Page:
- Clear challenge to the Church in Ireland
Ireland’s bishops are considering the way forward after the country voted two to one in favour of same-sex marriage
- Home News
- World News
- Parish Practice
- Letters Extra
- The living Spirit
- Ireland is worse than the pagans for legalising gay marriage, says senior cardinal
- Incoming bishop of Arundel and Brighton pays tribute to Kieran Conry
- Pell under pressure on to return home as former priest jailed for abuse continues to testify
- Vatican media must reallocate resources for the internet age, says Lord Patten after major review
- Even the gangs declared a truce for Romero’s beatification Clare Dixon in San Salvador
- Irish vote shows the Church needs to rethink its theology of sexuality Ursula Halligan
- Greatest threat to Palmyra is Western apathy Nadim Nassar
The breakaway Anglican bishop who forged a close friendship with Pope Francis and was due to join the Pope at a meeting in Italy on Monday has died in hospital after his motorcycle was in collision with a car near his home in the south-west of England.
Tony Palmer, who became a pioneer in talks with Pope Francis on behalf of the charismatic Evangelical movement, was due to be in Caserta with another Evangelical, Revd Giovanni Traettino of the Evangelical Church of Reconciliation. British-born Palmer died in hospital following hours of surgery.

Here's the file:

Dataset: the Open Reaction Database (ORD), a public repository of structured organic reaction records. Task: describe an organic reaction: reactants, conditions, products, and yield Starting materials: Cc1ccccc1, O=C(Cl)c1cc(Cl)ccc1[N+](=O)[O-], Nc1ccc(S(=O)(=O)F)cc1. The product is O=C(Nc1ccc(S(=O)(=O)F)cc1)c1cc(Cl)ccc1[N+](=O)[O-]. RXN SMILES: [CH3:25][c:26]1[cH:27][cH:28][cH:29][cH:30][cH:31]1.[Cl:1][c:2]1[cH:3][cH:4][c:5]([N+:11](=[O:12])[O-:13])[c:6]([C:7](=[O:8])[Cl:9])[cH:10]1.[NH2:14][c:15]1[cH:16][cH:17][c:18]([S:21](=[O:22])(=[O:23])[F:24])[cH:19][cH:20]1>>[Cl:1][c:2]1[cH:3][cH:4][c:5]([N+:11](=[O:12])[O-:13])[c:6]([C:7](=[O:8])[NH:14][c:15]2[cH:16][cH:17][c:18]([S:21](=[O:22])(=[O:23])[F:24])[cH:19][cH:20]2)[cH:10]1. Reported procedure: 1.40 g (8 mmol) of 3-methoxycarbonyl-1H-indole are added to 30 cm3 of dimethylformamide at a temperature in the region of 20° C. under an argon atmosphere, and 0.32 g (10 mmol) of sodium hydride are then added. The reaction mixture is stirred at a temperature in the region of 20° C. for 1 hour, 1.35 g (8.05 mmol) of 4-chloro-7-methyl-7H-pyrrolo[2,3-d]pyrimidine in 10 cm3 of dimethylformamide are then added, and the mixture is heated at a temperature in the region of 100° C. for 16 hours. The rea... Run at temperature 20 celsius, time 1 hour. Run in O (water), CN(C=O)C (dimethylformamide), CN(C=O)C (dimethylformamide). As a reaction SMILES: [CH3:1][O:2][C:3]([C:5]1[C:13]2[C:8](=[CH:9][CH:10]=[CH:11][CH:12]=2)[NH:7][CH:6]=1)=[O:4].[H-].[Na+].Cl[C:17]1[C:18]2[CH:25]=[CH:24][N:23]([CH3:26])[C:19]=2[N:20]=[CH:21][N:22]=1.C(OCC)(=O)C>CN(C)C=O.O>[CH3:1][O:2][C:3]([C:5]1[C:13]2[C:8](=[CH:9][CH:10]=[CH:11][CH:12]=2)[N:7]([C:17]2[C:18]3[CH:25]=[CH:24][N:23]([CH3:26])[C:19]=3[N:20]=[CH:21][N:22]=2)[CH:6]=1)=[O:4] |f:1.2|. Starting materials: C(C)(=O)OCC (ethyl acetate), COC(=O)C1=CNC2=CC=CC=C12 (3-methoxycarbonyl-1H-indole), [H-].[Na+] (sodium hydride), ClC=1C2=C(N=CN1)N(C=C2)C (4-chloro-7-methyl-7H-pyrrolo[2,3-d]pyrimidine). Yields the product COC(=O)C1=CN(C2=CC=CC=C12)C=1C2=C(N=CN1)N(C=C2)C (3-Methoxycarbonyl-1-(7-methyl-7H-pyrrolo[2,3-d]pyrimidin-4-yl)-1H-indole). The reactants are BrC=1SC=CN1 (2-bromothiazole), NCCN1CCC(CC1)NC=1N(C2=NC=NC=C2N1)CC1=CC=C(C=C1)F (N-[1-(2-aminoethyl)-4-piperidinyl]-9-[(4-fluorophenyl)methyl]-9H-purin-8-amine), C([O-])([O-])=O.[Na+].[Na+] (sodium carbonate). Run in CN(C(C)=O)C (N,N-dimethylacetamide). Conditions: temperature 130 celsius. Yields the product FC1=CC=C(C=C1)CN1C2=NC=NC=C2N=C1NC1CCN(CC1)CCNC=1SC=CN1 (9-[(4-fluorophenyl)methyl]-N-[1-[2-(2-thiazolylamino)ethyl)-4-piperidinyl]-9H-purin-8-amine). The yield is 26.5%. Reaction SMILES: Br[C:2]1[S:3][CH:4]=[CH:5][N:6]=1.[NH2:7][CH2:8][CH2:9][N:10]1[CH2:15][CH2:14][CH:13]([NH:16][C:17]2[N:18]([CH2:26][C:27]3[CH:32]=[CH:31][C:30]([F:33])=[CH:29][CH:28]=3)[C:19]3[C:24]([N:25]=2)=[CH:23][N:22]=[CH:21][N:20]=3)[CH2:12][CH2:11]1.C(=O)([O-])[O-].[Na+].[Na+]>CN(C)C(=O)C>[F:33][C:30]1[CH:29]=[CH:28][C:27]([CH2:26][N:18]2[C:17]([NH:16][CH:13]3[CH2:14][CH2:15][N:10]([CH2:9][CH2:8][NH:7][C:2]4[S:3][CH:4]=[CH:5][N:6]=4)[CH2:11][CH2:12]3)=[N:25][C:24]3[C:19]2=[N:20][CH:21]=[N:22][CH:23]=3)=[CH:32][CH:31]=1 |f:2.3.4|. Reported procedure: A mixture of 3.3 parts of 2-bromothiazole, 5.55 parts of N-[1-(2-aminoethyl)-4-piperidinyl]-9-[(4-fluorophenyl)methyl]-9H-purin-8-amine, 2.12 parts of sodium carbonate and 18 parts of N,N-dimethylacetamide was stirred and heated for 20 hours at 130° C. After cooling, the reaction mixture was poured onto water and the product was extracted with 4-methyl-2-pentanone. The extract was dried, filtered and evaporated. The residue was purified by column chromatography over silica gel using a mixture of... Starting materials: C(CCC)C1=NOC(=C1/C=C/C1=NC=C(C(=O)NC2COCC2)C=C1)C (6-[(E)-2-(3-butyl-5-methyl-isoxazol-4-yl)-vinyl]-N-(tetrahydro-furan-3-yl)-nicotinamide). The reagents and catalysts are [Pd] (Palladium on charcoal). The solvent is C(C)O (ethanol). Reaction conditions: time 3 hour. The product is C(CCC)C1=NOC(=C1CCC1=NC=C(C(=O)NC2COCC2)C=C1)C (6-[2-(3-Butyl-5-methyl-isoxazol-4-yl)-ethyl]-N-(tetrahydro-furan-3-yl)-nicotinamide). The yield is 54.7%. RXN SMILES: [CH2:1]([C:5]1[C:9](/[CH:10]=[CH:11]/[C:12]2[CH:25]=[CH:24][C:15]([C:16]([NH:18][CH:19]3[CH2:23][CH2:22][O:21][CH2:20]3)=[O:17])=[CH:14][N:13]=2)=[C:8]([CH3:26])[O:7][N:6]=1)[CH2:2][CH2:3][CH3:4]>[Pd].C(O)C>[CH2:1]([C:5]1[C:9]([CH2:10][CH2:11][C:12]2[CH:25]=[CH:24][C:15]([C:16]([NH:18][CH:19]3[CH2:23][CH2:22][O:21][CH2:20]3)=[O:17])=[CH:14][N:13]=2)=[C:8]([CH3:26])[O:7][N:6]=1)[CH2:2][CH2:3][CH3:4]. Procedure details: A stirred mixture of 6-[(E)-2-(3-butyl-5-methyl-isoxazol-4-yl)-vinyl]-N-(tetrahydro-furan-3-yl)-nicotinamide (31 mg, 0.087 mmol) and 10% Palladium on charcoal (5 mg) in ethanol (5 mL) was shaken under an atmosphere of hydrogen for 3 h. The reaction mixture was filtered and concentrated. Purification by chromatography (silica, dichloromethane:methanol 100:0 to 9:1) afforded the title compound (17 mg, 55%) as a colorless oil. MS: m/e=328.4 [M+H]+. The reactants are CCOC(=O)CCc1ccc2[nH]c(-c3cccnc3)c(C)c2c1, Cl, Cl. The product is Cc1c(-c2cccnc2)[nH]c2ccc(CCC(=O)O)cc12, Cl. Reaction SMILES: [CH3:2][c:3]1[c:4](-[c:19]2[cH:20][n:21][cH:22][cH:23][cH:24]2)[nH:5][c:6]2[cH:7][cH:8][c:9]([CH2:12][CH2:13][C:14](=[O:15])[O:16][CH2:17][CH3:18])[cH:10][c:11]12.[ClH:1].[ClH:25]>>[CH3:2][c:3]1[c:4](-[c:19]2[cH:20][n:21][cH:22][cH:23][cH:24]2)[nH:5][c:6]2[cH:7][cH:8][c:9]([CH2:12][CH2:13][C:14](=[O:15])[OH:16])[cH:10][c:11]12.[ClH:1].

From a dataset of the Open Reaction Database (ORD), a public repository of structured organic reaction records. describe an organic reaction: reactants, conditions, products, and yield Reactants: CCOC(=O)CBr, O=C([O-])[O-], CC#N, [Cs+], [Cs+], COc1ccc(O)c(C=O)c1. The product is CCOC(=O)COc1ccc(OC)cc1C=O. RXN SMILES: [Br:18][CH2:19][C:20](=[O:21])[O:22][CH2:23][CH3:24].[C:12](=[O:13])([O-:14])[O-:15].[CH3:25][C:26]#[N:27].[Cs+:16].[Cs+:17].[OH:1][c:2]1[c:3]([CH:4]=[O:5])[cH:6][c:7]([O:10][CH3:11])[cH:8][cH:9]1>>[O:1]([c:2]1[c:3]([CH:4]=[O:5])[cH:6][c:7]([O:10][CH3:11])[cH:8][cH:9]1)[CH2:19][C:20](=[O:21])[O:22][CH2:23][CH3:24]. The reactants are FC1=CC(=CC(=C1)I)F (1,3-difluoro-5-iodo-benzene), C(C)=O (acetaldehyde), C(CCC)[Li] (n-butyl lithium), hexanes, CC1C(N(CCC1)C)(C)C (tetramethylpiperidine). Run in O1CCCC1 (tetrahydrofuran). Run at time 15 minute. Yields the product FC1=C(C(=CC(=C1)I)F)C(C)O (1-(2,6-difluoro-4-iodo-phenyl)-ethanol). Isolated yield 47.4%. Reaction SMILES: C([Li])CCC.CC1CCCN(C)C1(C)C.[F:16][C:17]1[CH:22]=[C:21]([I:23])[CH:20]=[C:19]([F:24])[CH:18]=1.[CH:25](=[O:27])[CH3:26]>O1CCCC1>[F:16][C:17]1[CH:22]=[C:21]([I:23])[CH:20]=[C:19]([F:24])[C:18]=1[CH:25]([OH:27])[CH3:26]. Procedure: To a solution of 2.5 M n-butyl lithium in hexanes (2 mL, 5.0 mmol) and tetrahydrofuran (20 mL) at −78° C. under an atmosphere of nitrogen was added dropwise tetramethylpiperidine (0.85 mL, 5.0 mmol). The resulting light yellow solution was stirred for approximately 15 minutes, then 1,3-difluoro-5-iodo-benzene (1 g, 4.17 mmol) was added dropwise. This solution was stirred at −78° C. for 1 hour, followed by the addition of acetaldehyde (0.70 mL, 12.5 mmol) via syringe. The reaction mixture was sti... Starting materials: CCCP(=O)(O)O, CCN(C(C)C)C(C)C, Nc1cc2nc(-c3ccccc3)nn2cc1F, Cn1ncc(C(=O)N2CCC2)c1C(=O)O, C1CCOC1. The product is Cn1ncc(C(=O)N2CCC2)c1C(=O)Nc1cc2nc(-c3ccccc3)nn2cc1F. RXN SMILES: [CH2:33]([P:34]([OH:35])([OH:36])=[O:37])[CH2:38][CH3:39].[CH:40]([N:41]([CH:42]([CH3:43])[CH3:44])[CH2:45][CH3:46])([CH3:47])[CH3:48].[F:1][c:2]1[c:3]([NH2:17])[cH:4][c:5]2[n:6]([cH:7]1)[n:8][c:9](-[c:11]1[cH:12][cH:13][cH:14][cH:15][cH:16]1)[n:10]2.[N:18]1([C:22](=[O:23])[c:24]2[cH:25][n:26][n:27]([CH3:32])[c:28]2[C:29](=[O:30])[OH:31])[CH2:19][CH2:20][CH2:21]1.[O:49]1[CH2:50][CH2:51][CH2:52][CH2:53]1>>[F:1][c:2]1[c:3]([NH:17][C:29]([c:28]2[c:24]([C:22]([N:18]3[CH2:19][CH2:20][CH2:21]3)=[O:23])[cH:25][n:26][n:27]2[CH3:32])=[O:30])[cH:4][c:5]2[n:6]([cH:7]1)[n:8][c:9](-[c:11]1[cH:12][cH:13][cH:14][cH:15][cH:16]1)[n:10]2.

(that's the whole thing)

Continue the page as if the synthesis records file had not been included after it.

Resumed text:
He moved with his family to South Africa when he was 10 but had returned and was living in Trowbridge, Wiltshire with his wife Emiliana and two children when he died. He was a bishop with the Communion of Evangelical Episcopal Churches. He got to know Francis in Argentina.
In January this year he recorded a video message of love and unity from the Pope which he took to a charismatic conference hosted by television evangelist Kenneth Copeland. In it Francis described Palmer as “my bishop brother ... We’ve known each other for years.”
Cardinal Kurt Koch, President of the Pontifical Council for Promoting Christian Unity, sent a message of condolence to his widow.
Cardinal Koch said Bishop Palmer’s meetings with Pope Francis over recent months had given "great impetus to ecumenical relations between the Catholic Church and Evangelical Christians.” His strong faith and his passion for unity, the Cardinal said, “reached a global audience of Christians with the message that there is no time to be wasted in division, the time for unity is now.”